Johnson, J. T. “Tracing the Contours of the Jihad of Individual Duty.” Journal of Church and State 53/1 (2011): 37-49.
Kelsay, J. Arguing the Just War in Islam. Cambridge: Harvard University Press, 2007.
Kukah, M. H. “Boko Haram: Some Reflections on Causes and Effects.” Boko Haram: Religious Conflicts and Dialogue Initiatives in Nigeria. Eds. S. O. Anyanwu, and I. Nwanaju, Owerri: Edu-Edy, 2010, 1-6.
Kukah, M. H. Human Rights in Nigeria: Hopes and Hindrances. Aachen: Missio, 2003.
Lambert, R. “The London Partnerships: An Insider’s Analysis of Legitimacy and Effectiveness.” PhD diss. University of Exeter, 2010.
Lee, K. S. “Building Intergroup Relations after September 11.” ASAP: Analyses of Social Issues and Public Policy 2/1 (2002): 131-142.
Mandel, D. R. “Evil and the Instigation of Collective Violence.” ASAP: Analyses of Social Issues and Public Policy 2/1 (2002): 101-109.
McDonald, L. Z. “Securing Identities, Resisting Terror: Muslim Youth Work in the UK and its Implications for Security.” Religion, State & Society 39/2&3 (June/Sept. 2011): 77-189.
Mvumbi, F. N. Journey into Islam. Nairobi: Paulines, 2008.
Ogunbanjo, B. “Political Islam and the West: A New Cold War or Convergence?” ORITA: Ibadan Journal of Religious Studies, XXXV/1&2 (June & Dec. 2003): 110.
Oh, I. “On Democracy, Violence, and the Promise of Islam.” Journal of Church and State, 53/1 (2011): 50-58.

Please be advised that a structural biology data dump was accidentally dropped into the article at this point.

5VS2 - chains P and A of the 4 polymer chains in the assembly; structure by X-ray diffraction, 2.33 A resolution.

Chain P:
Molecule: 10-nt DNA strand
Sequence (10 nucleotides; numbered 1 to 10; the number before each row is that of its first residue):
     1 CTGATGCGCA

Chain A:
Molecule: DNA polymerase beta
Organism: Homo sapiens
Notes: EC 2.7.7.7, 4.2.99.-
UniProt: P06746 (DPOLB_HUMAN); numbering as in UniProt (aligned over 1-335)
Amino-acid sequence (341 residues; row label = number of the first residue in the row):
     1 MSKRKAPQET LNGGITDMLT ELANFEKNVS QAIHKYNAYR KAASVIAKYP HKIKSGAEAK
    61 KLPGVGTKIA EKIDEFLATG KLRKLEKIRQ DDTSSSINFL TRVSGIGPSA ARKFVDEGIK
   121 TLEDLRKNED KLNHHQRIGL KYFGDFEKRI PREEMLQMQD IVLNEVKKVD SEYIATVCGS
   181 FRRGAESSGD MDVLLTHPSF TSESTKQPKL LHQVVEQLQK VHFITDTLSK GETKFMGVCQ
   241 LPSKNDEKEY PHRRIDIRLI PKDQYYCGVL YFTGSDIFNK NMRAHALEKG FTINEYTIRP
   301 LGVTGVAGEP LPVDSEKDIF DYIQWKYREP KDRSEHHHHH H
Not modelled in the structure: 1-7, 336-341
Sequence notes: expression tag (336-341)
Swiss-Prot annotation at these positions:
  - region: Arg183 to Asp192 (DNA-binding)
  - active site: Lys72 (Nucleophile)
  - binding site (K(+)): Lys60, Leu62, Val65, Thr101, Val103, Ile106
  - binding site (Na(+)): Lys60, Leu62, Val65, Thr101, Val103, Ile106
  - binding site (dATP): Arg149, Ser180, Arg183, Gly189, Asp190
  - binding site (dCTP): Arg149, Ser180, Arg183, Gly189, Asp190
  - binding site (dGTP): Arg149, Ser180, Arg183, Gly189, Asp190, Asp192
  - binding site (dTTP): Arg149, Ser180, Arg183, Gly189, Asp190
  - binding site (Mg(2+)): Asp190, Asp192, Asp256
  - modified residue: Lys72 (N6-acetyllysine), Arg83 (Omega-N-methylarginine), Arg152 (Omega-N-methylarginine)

Ojo, M. A. “When Did Things fall Apart?: Reflection on Religion, Spirituality and Sociopolitical Experience in Contemporary Nigeria.” Religion and Nigeria Today. Ed. O. Odey, Ilorin: Nigerian Association for the Study of Religions, 2010.
Olu-Owolabi, K. “My People Perish for lack of Philosophy.” Inaugural Lecture, University of Ibadan, 11th August, 2011.
Onaiyekan, J. Dividends of Religion in Nigeria. Ilorin: Department of Religions, 2011.
Osasona, J. O. “Islam and National Development: An Examination of the Nigerian Situation.” Human and Religious Development in Nigeria: Theoretical and Methodological Issues. Ed. J. A. Onimhawo, Ibadan: Salmos Publishers, 2011.
Spalek, B. “‘New Terrorism’ and Crime Prevention Initiatives Involving Muslim Young in the UK: Research and Policy Contexts.” Religion, State & Society, 39/2&3 (June/Sept. 2011): 194.
Spalek, B. “Community Policing, Trust and Muslim Communities in relation to New Terrorism.” Politics & Policy 38/4 (2010): 789-815.
Ukpokolo, I. “Of Terrorism and Rationality: In Search of Epistemological Foundation.” LUMINA 21/1 (March 2010).
Ukwuegbu, B. O. “What Has Religion Got to Do with the So-called ‘Religious Conflicts’?” The Nigerian Journal of Theology 22 (June 2008): 31.
Umejesi, I. O. “Hermeneutics of Religious Crises in Contemporary Nigeria: Oriental Philosophy of Religious Tolerance as a Recipe for Peace.” Human and Religious Development in Nigeria: Theoretical and Methodological Issues. Ed. J. A. Onimhawo, Ibadan: Salmos Publishers, 2011, 94-95.
Umejesi, I. O. “Rule of Law as a Panacea to Religious Crises in Nigeria.” Human Views on God–Variety not Monotony: Essays in Honour of Ade P. Dopamu. Eds. A. K. Chepkwony and P. M. J. Hess, Eldoret: Moi University Press, 2010.
Yanay, N. “Understanding Collective Hatred.” ASAP: Analyses of Social Issues and Public Policy 2/1 (2002): 53-60.
Zablocki, B. and Looney, J. A. “Research on New Religious Movements in the post-9/11 World.” New Religious Movements in the 21st Century: Legal, Political, and Social Challenges in Global Perspective. Eds. P. C. Lucas, and T. Robbins, New York: Routledge, 2004.